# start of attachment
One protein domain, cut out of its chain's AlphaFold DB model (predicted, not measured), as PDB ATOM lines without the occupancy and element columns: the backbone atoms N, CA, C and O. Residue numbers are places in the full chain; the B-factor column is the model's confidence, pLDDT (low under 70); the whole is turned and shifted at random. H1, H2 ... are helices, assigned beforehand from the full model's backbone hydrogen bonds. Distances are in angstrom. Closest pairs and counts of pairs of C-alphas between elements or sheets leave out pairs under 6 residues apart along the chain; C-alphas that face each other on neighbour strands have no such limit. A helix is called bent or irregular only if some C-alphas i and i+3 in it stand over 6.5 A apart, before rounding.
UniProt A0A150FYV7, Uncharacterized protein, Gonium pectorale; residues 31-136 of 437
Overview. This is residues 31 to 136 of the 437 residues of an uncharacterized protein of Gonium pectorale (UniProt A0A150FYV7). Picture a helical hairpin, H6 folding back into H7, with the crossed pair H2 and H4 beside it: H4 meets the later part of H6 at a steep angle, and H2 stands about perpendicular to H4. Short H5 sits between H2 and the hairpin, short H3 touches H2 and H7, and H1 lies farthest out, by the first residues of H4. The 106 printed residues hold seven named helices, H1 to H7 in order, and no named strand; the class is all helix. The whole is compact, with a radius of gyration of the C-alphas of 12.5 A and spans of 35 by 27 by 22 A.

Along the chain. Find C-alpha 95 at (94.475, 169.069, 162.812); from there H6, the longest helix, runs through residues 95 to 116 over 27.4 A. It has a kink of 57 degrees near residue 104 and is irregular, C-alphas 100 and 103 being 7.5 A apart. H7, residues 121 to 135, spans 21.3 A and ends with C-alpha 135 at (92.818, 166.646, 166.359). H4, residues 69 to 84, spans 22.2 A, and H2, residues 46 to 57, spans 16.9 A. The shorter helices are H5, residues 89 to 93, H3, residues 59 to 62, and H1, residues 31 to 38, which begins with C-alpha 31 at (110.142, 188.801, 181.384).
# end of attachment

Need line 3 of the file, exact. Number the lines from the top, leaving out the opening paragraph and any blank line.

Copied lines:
Along the chain. Find C-alpha 95 at (94.475, 169.069, 162.812); from there H6, the longest helix, runs through residues 95 to 116 over 27.4 A. It has a kink of 57 degrees near residue 104 and is irregular, C-alphas 100 and 103 being 7.5 A apart. H7, residues 121 to 135, spans 21.3 A and ends with C-alpha 135 at (92.818, 166.646, 166.359). H4, residues 69 to 84, spans 22.2 A, and H2, residues 46 to 57, spans 16.9 A. The shorter helices are H5, residues 89 to 93, H3, residues 59 to 62, and H1, residues 31 to 38, which begins with C-alpha 31 at (110.142, 188.801, 181.384).